Dear New Shrink,

Several weeks ago you wrote a great article about people who you called “anxiously attached” and tend to be jealous and clingy. You also mentioned an avoidant/detached type, which sounds like it could be my fiancée.

I tend to get anxious around him but never thought of myself as anxiously attached. In this case, however, I feel like I might become so. Is it possible that relationships create this or at least trigger it in us? Or am I kidding myself? Also, how do I know if l am engaged to an avoidant type of person? From what you wrote, I am wondering if this might be a big mistake, even though I love him.

Thanks so much,

Grateful for your advice

Dear Grateful,

Thank you for your kind words. I truly hope that I am helping someone with my articles; otherwise, I would not write them.

You ask excellent questions and I hope to answer them for you.

As I said in the earlier article, people are either securely attached, anxiously attached or detached and avoidant. This latter group, the detached avoidant, is highly self-reliant and they often feel like they don’t need anyone. It is actually the far end of the spectrum in relationships to being securely attached, which is ideal and healthy.

These detached and avoidant folks have been the most disappointed in their attachments, and while often lonely underneath, their defenses make them feel as if they are in control and comfortable, and from an outside perspective they often look better off than most of us. They are usually high achievers because their intense drive to avoid needing anyone pushes them to work harder and be better than others.

It is only after achievement has left them lonely at the top that they seek help for their loneliness and accompanying depression when it starts to be felt. However, often feeling down and seeking help never happens.

Unless a major depression or severe loneliness brings them into treatment, they usually do not reach out for help. This is because they have suffered the most injurious of losses and disappointments in their attachments, either early on or along the way. They really do not want to rely on anyone, it is simply too dangerous in their minds, and they do not trust most people, if anyone.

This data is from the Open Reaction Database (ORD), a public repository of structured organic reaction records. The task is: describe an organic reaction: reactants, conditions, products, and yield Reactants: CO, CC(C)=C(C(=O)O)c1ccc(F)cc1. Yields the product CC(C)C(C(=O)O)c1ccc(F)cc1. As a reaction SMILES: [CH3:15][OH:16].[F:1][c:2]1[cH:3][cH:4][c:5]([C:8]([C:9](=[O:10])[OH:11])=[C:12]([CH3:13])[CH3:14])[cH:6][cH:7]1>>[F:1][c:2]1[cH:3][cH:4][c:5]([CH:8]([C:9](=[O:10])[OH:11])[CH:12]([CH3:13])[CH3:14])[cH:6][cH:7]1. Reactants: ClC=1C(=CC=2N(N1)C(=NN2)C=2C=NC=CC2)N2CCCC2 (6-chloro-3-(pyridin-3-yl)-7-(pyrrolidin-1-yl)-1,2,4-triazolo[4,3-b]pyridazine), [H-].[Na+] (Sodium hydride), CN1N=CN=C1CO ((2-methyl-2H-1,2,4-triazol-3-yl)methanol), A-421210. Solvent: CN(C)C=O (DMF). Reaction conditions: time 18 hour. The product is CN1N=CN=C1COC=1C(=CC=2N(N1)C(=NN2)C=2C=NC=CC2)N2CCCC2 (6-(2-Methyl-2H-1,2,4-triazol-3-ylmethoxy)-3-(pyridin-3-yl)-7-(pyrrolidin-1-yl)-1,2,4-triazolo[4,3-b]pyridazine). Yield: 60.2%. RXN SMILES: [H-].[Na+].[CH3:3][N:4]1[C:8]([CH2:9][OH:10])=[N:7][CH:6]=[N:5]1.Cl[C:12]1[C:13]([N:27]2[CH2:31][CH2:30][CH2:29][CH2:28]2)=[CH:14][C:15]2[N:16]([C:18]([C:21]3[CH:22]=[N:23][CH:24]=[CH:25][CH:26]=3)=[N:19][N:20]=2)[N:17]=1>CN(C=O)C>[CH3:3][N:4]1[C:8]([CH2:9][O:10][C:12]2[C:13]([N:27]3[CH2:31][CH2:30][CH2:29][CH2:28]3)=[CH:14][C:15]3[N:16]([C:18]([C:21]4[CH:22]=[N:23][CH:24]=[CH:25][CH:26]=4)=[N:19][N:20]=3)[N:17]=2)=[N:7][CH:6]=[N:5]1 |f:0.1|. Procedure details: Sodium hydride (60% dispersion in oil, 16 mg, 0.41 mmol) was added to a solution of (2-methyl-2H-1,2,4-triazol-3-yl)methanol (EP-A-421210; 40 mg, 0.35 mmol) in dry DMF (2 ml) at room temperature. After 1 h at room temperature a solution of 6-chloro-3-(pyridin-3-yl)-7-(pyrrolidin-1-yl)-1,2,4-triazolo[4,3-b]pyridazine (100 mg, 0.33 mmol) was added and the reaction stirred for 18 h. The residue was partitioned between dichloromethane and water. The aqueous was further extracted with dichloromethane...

In terms of your question, avoidant/detached types find ways to soothe themselves because they prefer to avoid relying on others. Because they are often very accomplished due to this drive to not need others, they often have acquired many “things” that they can use to soothe and comfort themselves with.

Honestly, they often prefer being alone and using their things and their fantasies to comfort and stimulate themselves. They may have elaborate fantasies about relationships, but more often than not they are just fantasy. They actually prefer being in their own world and often view or experience relationship interactions as intrusions.

Your question about could your partner be creating this in you is a good one. There is no one hard and fast rule, but most experts would agree that if you are truly in love and he is attached but avoidant, then this indeed could be making you feel anxious. Being in a relationship and of course this means forming an attachment, always brings with it some conflict. You may have two very different attachment styles.

But one thing is for sure, to be the same with everyone is to be with no one! Our reactions to others are always somewhat a part of who they are and what they bring to a relationship. How we react and what we do with it comes back to us. It actually can become very circular.

I think the securely attached would give it a try but after a short while, call it a day. They would not tolerate the subtle (or not) rejections.

So, if you are truly hanging in and thinking of marriage, yet find yourself feeling anxious and a little helpless with him, then maybe something is being triggered in you, i.e., something in your own history. Ask yourself the question, “Is this a familiar feeling?” if it is not, then there is something about him that causes anxiety and a sense of being alone in the relationship. You would be well advised to get premarital counseling before taking your vows. A life alone, albeit married, is not fun or healthy. As I have said before, there are very good treatments available today for these types of attachment problems.

I think you might want to “pause before you plunge.”

Dr. JoAnne Barge is a licensed psychologist and marriage and family therapist with offices in Brentwood. Visit her at www.drbarge.com or please write your anonymous inquires and responses to newshrink@gmail.com Got something on your mind? Let us help you with your life matters.

Print Friendly